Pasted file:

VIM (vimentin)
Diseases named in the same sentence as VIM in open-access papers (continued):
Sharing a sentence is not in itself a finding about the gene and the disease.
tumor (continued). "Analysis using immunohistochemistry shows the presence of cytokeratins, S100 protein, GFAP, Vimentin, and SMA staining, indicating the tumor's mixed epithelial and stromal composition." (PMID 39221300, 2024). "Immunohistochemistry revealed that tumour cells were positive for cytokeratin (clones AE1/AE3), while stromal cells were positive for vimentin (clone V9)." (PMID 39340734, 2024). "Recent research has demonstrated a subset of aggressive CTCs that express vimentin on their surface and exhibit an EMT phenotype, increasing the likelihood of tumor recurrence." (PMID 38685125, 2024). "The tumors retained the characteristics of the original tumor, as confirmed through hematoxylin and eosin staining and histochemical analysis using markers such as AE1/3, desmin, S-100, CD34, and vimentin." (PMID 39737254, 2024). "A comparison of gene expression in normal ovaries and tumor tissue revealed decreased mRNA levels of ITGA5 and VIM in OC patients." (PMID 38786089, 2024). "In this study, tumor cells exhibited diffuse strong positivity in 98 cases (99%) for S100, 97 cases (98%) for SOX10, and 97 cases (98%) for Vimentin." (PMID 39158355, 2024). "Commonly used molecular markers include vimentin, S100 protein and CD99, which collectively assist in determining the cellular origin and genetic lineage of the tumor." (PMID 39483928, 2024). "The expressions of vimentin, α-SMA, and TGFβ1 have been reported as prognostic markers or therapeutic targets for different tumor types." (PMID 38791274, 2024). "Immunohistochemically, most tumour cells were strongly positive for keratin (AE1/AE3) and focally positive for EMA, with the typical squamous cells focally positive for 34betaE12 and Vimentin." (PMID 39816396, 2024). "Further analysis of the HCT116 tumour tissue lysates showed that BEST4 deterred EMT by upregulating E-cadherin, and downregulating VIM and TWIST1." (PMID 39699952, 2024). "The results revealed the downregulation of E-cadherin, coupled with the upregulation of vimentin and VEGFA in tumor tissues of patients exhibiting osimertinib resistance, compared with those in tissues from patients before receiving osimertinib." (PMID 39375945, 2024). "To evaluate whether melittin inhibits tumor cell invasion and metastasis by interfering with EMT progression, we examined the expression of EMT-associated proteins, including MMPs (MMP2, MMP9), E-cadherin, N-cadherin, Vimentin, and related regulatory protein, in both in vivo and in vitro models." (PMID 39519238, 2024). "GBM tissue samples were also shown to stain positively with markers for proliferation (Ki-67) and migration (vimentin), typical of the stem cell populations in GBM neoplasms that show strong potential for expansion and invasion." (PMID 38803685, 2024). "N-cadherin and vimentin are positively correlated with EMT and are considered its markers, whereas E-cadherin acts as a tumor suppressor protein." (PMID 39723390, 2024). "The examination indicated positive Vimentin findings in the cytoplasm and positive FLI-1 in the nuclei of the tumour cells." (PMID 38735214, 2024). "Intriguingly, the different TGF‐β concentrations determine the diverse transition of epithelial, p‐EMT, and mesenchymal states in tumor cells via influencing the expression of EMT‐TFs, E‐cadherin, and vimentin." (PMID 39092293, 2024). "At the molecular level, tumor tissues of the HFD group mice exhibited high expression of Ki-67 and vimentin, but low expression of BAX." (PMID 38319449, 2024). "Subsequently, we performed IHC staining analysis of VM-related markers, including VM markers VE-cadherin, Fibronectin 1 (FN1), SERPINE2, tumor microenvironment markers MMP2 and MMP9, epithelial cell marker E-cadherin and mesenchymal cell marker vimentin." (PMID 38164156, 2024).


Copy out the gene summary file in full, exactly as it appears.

VIM (vimentin)
Diseases named in the same sentence as VIM in open-access papers (continued):
Sharing a sentence is not in itself a finding about the gene and the disease.
tumor (continued). "Analysis using immunohistochemistry shows the presence of cytokeratins, S100 protein, GFAP, Vimentin, and SMA staining, indicating the tumor's mixed epithelial and stromal composition." (PMID 39221300, 2024). "Immunohistochemistry revealed that tumour cells were positive for cytokeratin (clones AE1/AE3), while stromal cells were positive for vimentin (clone V9)." (PMID 39340734, 2024). "Recent research has demonstrated a subset of aggressive CTCs that express vimentin on their surface and exhibit an EMT phenotype, increasing the likelihood of tumor recurrence." (PMID 38685125, 2024). "The tumors retained the characteristics of the original tumor, as confirmed through hematoxylin and eosin staining and histochemical analysis using markers such as AE1/3, desmin, S-100, CD34, and vimentin." (PMID 39737254, 2024). "A comparison of gene expression in normal ovaries and tumor tissue revealed decreased mRNA levels of ITGA5 and VIM in OC patients." (PMID 38786089, 2024). "In this study, tumor cells exhibited diffuse strong positivity in 98 cases (99%) for S100, 97 cases (98%) for SOX10, and 97 cases (98%) for Vimentin." (PMID 39158355, 2024). "Commonly used molecular markers include vimentin, S100 protein and CD99, which collectively assist in determining the cellular origin and genetic lineage of the tumor." (PMID 39483928, 2024). "The expressions of vimentin, α-SMA, and TGFβ1 have been reported as prognostic markers or therapeutic targets for different tumor types." (PMID 38791274, 2024). "Immunohistochemically, most tumour cells were strongly positive for keratin (AE1/AE3) and focally positive for EMA, with the typical squamous cells focally positive for 34betaE12 and Vimentin." (PMID 39816396, 2024). "Further analysis of the HCT116 tumour tissue lysates showed that BEST4 deterred EMT by upregulating E-cadherin, and downregulating VIM and TWIST1." (PMID 39699952, 2024). "The results revealed the downregulation of E-cadherin, coupled with the upregulation of vimentin and VEGFA in tumor tissues of patients exhibiting osimertinib resistance, compared with those in tissues from patients before receiving osimertinib." (PMID 39375945, 2024). "To evaluate whether melittin inhibits tumor cell invasion and metastasis by interfering with EMT progression, we examined the expression of EMT-associated proteins, including MMPs (MMP2, MMP9), E-cadherin, N-cadherin, Vimentin, and related regulatory protein, in both in vivo and in vitro models." (PMID 39519238, 2024). "GBM tissue samples were also shown to stain positively with markers for proliferation (Ki-67) and migration (vimentin), typical of the stem cell populations in GBM neoplasms that show strong potential for expansion and invasion." (PMID 38803685, 2024). "N-cadherin and vimentin are positively correlated with EMT and are considered its markers, whereas E-cadherin acts as a tumor suppressor protein." (PMID 39723390, 2024). "The examination indicated positive Vimentin findings in the cytoplasm and positive FLI-1 in the nuclei of the tumour cells." (PMID 38735214, 2024). "Intriguingly, the different TGF‐β concentrations determine the diverse transition of epithelial, p‐EMT, and mesenchymal states in tumor cells via influencing the expression of EMT‐TFs, E‐cadherin, and vimentin." (PMID 39092293, 2024). "At the molecular level, tumor tissues of the HFD group mice exhibited high expression of Ki-67 and vimentin, but low expression of BAX." (PMID 38319449, 2024). "Subsequently, we performed IHC staining analysis of VM-related markers, including VM markers VE-cadherin, Fibronectin 1 (FN1), SERPINE2, tumor microenvironment markers MMP2 and MMP9, epithelial cell marker E-cadherin and mesenchymal cell marker vimentin." (PMID 38164156, 2024).